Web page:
Mother Teresa: Saint or Hell’s Angel? (Part 4)

Even as selective images of  Mother Teresa flash all around on television screens on the day of canonisation, one  can’t blame the current crop of journalists who seem to have taken the bait. As one looks back it is clear that a systematic campaign to build a larger than life image of Mother Teresa had always been on.
This campaign was interestingly started by a well known British Broadcaster Malcolm Muggeridge who made a documentary on Mother Teresa  titled “Something Beautiful for God”. The documentary was screened  by BBC in 1969. He later wrote a book with same title.
Let’s see how Muggeridge manipulated facts to perpetuate the myth that Mother Teresa was something more than a human!  He told the whole world that during  making of this film he recorded probably the first photographic miracle! The miracle, according to Muggeridge was, that in very poorly lit “Home of Dying”, it was impossible to shoot due to lack of light but still they went ahead and shot the film. When they later looked at those portions of the camera film, he found clear impressions of a divine light which was highly luminous.
In the words of Muggeridge , “(It was)… luminous like the haloes artists have seen and made visible round the heads of saints. I find it not all surprising that the luminosity should register on a photographic film.”
Interestingly the truth was quite different. Renowned cameraman Ken Macmillan who headed the camera crew  for  this particular film (Something Beautiful for God) busts the blatantly hagiographic assertions of Muggeridge. Here is what Macmillan said : “During Something Beautiful for God, there was an episode  where we were taken to a building that Mother Teresa called the House of Dying. Peter Chaferthe director said, “Ah well, it’s very dark in here. Do you think we can get something?” And we had just taken delivery at BBC of some new film made by Kodak which we hadn’t had time to test before we left, so I said to Peter, “Well, we may as well have to go.” So we shot it. And when we got back several weeks later, a month or two later, we are sitting in the rushes theater at Ealing Studios and eventually up came the shots of the House of the Dying. And it was surprising. You could see every detail. And I said, “That’s amazing. That’s extraordinary.” And I was going on to say, you know, three cheers for Kodak. I didn’t get a chance to say that though, because Malcolm, sitting in the front row, spun round and said, “It’s divine light!It’s Mother Teresa. You will find that it’s divine light old boy.” And three or four days later I found I was being phoned by journalists from London newspapers who were saying things like: “We hear you’ve just come back from India with Malcolm Muggeridge and you were the witness of a miracle.”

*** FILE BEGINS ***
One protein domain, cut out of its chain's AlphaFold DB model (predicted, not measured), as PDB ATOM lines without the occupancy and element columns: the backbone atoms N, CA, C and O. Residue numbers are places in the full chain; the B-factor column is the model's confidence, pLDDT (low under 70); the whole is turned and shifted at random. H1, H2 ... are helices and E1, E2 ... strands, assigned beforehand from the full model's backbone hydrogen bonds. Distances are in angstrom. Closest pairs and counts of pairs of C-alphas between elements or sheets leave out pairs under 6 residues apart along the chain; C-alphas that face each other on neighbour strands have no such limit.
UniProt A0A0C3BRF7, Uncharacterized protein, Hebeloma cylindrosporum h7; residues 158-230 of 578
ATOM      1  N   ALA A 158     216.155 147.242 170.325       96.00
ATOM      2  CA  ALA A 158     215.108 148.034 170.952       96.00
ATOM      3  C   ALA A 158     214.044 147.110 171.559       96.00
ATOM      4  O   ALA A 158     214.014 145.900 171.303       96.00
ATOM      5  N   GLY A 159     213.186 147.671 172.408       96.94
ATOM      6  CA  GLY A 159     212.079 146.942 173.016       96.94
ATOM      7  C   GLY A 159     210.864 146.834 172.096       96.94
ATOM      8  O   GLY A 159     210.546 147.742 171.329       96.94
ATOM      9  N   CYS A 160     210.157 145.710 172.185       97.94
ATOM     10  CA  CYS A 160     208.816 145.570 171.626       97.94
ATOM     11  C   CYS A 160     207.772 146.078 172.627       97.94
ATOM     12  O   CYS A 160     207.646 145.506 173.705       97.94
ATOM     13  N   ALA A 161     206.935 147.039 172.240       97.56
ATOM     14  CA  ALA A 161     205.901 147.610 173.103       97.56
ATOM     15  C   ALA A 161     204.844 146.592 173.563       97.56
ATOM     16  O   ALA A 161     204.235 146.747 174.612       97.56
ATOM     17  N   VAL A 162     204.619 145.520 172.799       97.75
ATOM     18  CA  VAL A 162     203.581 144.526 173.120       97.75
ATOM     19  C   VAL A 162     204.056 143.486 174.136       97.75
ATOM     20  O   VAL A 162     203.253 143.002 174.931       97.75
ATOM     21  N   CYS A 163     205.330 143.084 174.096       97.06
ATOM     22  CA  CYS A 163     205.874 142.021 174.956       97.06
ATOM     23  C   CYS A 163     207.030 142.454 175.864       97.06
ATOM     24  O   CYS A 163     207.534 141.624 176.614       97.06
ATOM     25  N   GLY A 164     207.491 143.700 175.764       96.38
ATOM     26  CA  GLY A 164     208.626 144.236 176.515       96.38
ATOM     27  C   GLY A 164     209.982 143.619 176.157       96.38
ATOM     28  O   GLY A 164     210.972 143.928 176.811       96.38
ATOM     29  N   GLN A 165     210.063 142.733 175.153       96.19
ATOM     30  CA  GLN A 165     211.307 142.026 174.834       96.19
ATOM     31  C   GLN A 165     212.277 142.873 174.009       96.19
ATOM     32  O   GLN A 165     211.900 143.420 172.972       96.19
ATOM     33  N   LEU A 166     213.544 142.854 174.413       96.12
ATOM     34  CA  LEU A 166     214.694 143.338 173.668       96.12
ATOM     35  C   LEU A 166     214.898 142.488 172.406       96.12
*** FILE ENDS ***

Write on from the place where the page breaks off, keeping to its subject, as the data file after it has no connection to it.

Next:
Christopher Hitchens , the author of “The Missionary Position”  observed, “Ken Macmillan’s testimony came far, far too late to prevent the spread , largely by the televisual and mass media  methods that Muggeridge affected to despise, of the reported miracle.”
Incidentally, Muggeridge one of the key spin doctors who helped to create the present image of Mother Teresa   was  termed as a “Serial Groper”. BBC historian Jean Seaton makes the revelations in Pinkoes and Traitors: The BBC and the nation 1974-1987, that renowned BBC broadcaster Malcolm Muggeridge “groped incontinently”,
Muggeridge, who served as a British soldier and spy during the second world war, passed away in 1990.Seaton also told “The Guardian”  that Malcolm Muggeridge, the anguished voice of dissent of the time – was a groper.
In a letter to the British Newspaper “The Telegraph”, Malcolm Muggerdige’s niece Sally says Muggeridge was reportedly nicknamed “The Pouncer” within the BBC and was also described as “a man fully deserving of the acronym NSIT – not safe in taxis”.
 (Concluded)

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